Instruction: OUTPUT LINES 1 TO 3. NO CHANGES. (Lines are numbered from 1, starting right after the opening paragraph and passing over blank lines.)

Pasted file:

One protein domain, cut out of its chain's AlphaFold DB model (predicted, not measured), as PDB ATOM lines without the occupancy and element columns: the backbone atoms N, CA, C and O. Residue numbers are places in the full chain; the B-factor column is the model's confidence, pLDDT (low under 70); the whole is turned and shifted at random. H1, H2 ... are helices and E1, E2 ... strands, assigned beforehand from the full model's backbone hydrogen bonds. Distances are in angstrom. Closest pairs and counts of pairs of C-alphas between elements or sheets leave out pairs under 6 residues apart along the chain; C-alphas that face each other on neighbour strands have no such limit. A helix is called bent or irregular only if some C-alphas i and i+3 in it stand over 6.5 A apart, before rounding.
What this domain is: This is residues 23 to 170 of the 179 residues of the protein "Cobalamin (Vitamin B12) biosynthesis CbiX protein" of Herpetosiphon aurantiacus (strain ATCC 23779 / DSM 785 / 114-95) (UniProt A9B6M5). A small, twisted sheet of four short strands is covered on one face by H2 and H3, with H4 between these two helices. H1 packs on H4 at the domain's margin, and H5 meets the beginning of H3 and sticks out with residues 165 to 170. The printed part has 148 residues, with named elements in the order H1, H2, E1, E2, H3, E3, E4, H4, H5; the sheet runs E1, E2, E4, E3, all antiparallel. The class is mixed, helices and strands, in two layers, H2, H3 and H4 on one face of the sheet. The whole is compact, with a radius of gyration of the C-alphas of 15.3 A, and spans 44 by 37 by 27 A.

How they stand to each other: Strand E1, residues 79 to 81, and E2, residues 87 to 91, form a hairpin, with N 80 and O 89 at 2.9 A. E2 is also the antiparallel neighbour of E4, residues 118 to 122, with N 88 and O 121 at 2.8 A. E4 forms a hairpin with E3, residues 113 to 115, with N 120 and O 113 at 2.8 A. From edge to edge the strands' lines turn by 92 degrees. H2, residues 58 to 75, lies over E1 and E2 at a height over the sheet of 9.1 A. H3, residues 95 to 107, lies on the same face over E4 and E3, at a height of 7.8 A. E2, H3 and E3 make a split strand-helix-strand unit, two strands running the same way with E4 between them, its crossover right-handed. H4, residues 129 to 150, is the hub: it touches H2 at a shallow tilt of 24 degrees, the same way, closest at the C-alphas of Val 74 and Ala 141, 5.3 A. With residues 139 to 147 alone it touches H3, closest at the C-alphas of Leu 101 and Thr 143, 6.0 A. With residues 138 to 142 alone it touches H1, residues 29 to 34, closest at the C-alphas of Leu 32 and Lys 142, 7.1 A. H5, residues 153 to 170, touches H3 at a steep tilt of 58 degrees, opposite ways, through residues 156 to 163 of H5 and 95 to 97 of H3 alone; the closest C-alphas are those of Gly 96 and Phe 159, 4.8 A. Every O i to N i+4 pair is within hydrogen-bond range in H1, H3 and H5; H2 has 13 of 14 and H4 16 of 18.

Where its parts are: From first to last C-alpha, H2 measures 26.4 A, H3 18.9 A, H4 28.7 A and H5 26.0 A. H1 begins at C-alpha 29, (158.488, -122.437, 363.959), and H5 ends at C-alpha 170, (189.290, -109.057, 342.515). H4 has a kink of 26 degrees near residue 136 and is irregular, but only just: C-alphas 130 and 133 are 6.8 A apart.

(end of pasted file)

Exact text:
What this domain is: This is residues 23 to 170 of the 179 residues of the protein "Cobalamin (Vitamin B12) biosynthesis CbiX protein" of Herpetosiphon aurantiacus (strain ATCC 23779 / DSM 785 / 114-95) (UniProt A9B6M5). A small, twisted sheet of four short strands is covered on one face by H2 and H3, with H4 between these two helices. H1 packs on H4 at the domain's margin, and H5 meets the beginning of H3 and sticks out with residues 165 to 170. The printed part has 148 residues, with named elements in the order H1, H2, E1, E2, H3, E3, E4, H4, H5; the sheet runs E1, E2, E4, E3, all antiparallel. The class is mixed, helices and strands, in two layers, H2, H3 and H4 on one face of the sheet. The whole is compact, with a radius of gyration of the C-alphas of 15.3 A, and spans 44 by 37 by 27 A.

How they stand to each other: Strand E1, residues 79 to 81, and E2, residues 87 to 91, form a hairpin, with N 80 and O 89 at 2.9 A. E2 is also the antiparallel neighbour of E4, residues 118 to 122, with N 88 and O 121 at 2.8 A. E4 forms a hairpin with E3, residues 113 to 115, with N 120 and O 113 at 2.8 A. From edge to edge the strands' lines turn by 92 degrees. H2, residues 58 to 75, lies over E1 and E2 at a height over the sheet of 9.1 A. H3, residues 95 to 107, lies on the same face over E4 and E3, at a height of 7.8 A. E2, H3 and E3 make a split strand-helix-strand unit, two strands running the same way with E4 between them, its crossover right-handed. H4, residues 129 to 150, is the hub: it touches H2 at a shallow tilt of 24 degrees, the same way, closest at the C-alphas of Val 74 and Ala 141, 5.3 A. With residues 139 to 147 alone it touches H3, closest at the C-alphas of Leu 101 and Thr 143, 6.0 A. With residues 138 to 142 alone it touches H1, residues 29 to 34, closest at the C-alphas of Leu 32 and Lys 142, 7.1 A. H5, residues 153 to 170, touches H3 at a steep tilt of 58 degrees, opposite ways, through residues 156 to 163 of H5 and 95 to 97 of H3 alone; the closest C-alphas are those of Gly 96 and Phe 159, 4.8 A. Every O i to N i+4 pair is within hydrogen-bond range in H1, H3 and H5; H2 has 13 of 14 and H4 16 of 18.

Where its parts are: From first to last C-alpha, H2 measures 26.4 A, H3 18.9 A, H4 28.7 A and H5 26.0 A. H1 begins at C-alpha 29, (158.488, -122.437, 363.959), and H5 ends at C-alpha 170, (189.290, -109.057, 342.515). H4 has a kink of 26 degrees near residue 136 and is irregular, but only just: C-alphas 130 and 133 are 6.8 A apart.